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Over the past few decades, how we work and who we employ has undergone rapid change due to increased globalisation, digital transformation and the impact of IR35. Over the past decade, the workforce has seen an increased blend of those in permanent, full-time roles and more ‘non-traditional’ forms of employment such as temporary and contract jobs. While more flexible ways of working seem to have tempted typically permanent employees to contract roles, the implication of IR35 rule changesi n early 2021 and the uncertainty of Covid-19 has also led to an increased number of contract workers seeking more secure, permanent positions.

As of 2021, there are an estimated 1.2 billion freelancers and temporary workersacross the globe with some of the most popular contractor roles including Devops Engineer, Product Manager and Software Engineer.

The key differences between permanent and contract workers

Permanent workers or full-time employees are brought onboard by companies as complete hiring solutions and are the most ‘traditional’ form of employment. Permanent workers are typically hired to help businesses to grow and develop their resources, while people may look for permanent roles for job security and long-term career progression.

Contractors on the other hand are individuals hired by employers on a fixed-term basis, usually to complete individual contracts or projects. Unlike permanent staff who are paid salaries and may have access to company benefits, contractors are typically paid an hourly or daily rate and may not have the same benefits as they are not a full-time company employee.

Why choose permanent staff?

There are several great reasons to hire a permanent employee including:

  • Long-term relationship building and the ability to create a stable, strong team 

  • Having staff that are more invested in future success and growth plans for the company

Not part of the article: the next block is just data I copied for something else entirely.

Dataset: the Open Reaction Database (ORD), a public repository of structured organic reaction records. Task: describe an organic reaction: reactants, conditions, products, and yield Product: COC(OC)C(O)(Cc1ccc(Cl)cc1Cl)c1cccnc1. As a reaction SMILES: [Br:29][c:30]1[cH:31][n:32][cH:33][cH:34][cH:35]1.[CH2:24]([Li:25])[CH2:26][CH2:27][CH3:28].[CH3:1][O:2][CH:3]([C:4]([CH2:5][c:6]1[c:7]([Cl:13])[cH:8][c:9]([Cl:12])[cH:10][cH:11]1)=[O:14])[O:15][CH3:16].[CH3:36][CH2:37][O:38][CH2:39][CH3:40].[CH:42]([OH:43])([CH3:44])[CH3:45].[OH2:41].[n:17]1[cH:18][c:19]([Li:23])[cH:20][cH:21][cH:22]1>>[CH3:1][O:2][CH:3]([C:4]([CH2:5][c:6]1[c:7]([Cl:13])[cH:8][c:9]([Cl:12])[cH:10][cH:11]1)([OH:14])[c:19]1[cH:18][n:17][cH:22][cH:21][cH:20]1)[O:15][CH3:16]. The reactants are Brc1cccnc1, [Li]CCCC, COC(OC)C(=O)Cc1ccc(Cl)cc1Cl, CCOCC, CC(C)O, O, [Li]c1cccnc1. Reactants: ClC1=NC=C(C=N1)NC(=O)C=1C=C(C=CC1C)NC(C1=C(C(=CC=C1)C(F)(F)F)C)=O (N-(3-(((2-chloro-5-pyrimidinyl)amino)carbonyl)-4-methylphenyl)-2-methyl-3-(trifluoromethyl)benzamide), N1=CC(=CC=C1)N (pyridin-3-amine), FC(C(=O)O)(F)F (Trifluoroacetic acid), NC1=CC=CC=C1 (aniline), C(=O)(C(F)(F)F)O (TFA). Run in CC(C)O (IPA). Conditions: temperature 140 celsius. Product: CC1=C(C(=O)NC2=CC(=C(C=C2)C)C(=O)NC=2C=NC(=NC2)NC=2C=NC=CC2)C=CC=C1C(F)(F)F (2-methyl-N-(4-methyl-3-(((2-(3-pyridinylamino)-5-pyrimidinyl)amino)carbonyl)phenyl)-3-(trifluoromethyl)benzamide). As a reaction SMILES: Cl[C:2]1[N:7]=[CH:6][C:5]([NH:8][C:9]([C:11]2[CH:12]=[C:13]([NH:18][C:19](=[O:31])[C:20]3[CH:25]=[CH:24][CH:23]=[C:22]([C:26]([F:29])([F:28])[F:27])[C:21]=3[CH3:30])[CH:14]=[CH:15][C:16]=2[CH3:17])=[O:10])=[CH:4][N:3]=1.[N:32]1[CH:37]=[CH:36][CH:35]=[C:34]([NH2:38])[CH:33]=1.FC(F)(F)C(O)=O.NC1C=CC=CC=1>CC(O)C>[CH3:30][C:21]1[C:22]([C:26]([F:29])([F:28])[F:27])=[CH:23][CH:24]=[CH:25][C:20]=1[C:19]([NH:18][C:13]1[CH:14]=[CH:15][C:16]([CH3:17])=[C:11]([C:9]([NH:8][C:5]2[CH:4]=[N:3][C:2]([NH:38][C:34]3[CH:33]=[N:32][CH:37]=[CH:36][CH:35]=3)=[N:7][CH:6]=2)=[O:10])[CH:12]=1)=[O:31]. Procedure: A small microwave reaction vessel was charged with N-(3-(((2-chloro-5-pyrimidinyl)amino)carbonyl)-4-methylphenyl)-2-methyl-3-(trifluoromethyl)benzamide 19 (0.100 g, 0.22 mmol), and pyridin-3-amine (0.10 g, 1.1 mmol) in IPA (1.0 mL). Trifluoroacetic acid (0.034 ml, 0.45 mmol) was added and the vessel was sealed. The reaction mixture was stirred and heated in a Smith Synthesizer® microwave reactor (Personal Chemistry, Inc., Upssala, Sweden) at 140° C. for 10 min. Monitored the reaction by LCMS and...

• Workers who are familiar with processes in the event of crisis/loss of other staff

  • Greater loyalty to the business

  • More reliability and commitment to typical working hours

Permanent staff do have some downsides, however, including:

  • Greater long-term costs for permanent staff due to salaries, insurance and support

  • The potential need for extensive training to make them an ideal fit for the role or able to accept greater responsibilities

Why use contractors?

There are many pros of utilising contractors and they can be an invaluable addition to a company for:

  • Short-term cover for periods of staff absence e.g. maternity or paternity leave

  • Greater flexibility to meet your work requirements without long-term commitment 

  • Providing specialist skillsets and knowledge for specific projects 

  • Potentially more cost-effective for short-term projects

  • Allows your core staff to focus on other areas of the business

  • Contractors have fewer worker rights

Potential cons of using contractors:

  • There is less loyalty to the company and contractors may work on several roles at once

  • Lack of reliability and commitment if they have more flexible working arrangements 

  • May not always be available during standard hours

  • The business does not grow or benefit long-term from their specialist skills

When it comes to making the right choice for your business, it can be helpful to consider some key factors around budget, work requirements and project duration to see if a permanent employment is needed or if a contractor can be used. 

At Gravitas we have an extensive network of skilled professionals looking for long-term and contract positions across the Technology, Insurance, Actuarial and Public Sectors. Get in touch with our specialist consultants today to find the right hiring solutions for you.

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